All of that was fine and actually working rather well, but at the same time, I had also opened the door to new creative endeavors and activities. I was now juggling, but much more satisfied than I had been in a long time. Then my mother got ill and we moved her into the apartment complex where I live. That sort of put me on call because I could just walk over and take care of whatever the problem of the moment entailed. I do have siblings and they have all pitched in and we have reaped many rewards from our care-giving activities, but my blogs were getting short shrift in all of it.

That was a problem for me. One I couldn’t seem to figure out or resolve. I felt a deep commitment to them, but obviously the commitment to my Mother’s care took priority. I did have a regular schedule when I started the blogs, but that sort of got blown out of the window by everything else that was happening. I felt pulled, pushed, and a bit worn and torn. Not good for anything or anyone.

Yet, with one phone call and one suggestion, all of the stress (or at least, a great deal of it) was relieved. I now have a plan and a tentative schedule that will allow me to continue my blogs, still work on my other creative endeavors, and care for my Mom, and not feel so exhausted half way through the day. It’s a plan, not a resolution or a new set of rules and commitments. Plans can and often do get changed.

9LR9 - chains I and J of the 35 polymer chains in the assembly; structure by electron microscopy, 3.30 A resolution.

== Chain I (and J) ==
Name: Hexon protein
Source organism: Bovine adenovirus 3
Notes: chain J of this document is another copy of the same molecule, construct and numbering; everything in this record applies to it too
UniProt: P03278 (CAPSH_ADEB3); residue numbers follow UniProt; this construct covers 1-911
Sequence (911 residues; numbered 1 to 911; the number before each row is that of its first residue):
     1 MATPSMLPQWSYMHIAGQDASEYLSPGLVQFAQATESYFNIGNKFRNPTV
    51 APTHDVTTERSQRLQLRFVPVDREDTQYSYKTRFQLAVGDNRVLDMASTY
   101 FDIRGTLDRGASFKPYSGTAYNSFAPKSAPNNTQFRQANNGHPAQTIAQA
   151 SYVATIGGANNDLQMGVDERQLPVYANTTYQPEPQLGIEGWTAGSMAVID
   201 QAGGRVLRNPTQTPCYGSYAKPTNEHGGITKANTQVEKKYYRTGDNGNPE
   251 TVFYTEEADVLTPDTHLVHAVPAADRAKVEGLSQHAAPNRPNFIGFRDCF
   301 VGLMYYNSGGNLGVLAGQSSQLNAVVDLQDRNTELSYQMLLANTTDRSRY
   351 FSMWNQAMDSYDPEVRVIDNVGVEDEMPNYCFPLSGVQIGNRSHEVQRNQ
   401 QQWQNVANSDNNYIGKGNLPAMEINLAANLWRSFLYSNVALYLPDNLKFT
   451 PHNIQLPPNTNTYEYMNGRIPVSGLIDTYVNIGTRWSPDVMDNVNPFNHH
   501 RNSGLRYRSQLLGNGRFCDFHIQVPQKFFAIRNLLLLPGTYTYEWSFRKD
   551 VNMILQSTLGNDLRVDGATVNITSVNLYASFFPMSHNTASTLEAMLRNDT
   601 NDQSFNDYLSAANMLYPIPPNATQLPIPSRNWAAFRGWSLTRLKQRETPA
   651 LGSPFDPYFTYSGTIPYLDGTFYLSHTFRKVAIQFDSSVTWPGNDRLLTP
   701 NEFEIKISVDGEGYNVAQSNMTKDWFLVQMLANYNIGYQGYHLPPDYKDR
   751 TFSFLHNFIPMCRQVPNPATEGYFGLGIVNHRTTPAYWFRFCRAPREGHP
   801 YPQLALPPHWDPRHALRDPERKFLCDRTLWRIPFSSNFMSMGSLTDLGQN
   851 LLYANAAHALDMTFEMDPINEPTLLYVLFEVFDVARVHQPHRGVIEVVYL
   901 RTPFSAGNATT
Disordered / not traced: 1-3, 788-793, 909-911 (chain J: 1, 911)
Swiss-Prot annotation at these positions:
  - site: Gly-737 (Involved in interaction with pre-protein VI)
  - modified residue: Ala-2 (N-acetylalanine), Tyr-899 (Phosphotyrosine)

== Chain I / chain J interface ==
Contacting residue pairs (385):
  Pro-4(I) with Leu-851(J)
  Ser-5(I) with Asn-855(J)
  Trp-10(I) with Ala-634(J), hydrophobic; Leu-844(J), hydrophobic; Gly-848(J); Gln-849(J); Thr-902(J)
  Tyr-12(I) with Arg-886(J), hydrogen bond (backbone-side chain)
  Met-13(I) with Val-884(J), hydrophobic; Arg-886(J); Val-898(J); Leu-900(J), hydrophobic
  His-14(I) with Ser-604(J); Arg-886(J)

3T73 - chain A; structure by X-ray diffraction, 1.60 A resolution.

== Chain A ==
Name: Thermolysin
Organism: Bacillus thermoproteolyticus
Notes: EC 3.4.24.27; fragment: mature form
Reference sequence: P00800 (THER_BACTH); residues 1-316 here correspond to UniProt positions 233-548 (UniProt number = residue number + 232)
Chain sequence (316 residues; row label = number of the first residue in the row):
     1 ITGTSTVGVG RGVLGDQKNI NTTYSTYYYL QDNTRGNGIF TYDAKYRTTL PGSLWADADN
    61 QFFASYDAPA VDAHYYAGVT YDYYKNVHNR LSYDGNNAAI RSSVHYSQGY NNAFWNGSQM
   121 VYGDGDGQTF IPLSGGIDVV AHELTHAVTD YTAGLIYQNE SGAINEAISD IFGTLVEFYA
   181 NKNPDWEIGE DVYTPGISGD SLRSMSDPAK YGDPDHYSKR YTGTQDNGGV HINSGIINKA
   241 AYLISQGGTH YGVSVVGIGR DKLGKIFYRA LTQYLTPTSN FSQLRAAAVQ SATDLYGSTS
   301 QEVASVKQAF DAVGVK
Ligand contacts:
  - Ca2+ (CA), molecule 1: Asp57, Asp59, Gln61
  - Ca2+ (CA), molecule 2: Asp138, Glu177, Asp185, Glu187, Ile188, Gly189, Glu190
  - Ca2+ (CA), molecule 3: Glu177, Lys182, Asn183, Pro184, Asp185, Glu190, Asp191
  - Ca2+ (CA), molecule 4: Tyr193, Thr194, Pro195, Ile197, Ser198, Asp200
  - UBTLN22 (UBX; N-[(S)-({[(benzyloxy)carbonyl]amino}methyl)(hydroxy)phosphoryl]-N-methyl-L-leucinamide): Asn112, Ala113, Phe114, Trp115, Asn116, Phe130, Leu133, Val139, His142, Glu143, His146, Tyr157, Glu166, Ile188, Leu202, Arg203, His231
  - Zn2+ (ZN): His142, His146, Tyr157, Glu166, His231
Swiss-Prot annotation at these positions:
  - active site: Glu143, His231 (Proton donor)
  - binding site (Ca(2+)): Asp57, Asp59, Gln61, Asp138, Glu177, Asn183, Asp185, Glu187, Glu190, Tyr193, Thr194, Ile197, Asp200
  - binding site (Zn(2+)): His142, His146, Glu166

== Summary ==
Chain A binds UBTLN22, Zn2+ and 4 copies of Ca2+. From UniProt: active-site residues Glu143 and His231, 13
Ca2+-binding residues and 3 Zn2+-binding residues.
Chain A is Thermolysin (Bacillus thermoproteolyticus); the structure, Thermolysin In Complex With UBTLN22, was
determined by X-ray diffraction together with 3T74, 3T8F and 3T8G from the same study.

One of the things that I do in my daily journal is to finish it with a very brief emotional weather report. Those were getting to be rather difficult over the past months. Lots of predictions about storm fronts moving in and nasty little squalls erupting willy-nilly on my inner landscape. Since forming my tentative plan, they now often mention Southerly breezes that have little to do with the freezing temps of my outer environment. At least, on that level, my plan is working.